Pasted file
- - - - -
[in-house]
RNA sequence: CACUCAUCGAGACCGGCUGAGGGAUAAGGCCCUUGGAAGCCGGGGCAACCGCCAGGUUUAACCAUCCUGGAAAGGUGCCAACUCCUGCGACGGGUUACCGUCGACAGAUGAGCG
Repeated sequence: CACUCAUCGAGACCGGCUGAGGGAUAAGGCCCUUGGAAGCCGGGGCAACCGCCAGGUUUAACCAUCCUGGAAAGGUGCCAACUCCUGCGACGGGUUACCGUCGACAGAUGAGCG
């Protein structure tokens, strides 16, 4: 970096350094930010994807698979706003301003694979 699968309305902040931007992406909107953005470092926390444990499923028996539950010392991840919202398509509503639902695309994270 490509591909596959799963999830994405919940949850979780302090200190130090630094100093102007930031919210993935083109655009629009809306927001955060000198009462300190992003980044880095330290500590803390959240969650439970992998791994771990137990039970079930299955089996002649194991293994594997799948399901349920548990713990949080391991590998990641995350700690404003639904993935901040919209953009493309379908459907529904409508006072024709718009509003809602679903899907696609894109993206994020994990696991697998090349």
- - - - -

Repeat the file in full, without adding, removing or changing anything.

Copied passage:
[in-house]
RNA sequence: CACUCAUCGAGACCGGCUGAGGGAUAAGGCCCUUGGAAGCCGGGGCAACCGCCAGGUUUAACCAUCCUGGAAAGGUGCCAACUCCUGCGACGGGUUACCGUCGACAGAUGAGCG
Repeated sequence: CACUCAUCGAGACCGGCUGAGGGAUAAGGCCCUUGGAAGCCGGGGCAACCGCCAGGUUUAACCAUCCUGGAAAGGUGCCAACUCCUGCGACGGGUUACCGUCGACAGAUGAGCG
């Protein structure tokens, strides 16, 4: 970096350094930010994807698979706003301003694979 699968309305902040931007992406909107953005470092926390444990499923028996539950010392991840919202398509509503639902695309994270 490509591909596959799963999830994405919940949850979780302090200190130090630094100093102007930031919210993935083109655009629009809306927001955060000198009462300190992003980044880095330290500590803390959240969650439970992998791994771990137990039970079930299955089996002649194991293994594997799948399901349920548990713990949080391991590998990641995350700690404003639904993935901040919209953009493309379908459907529904409508006072024709718009509003809602679903899907696609894109993206994020994990696991697998090349």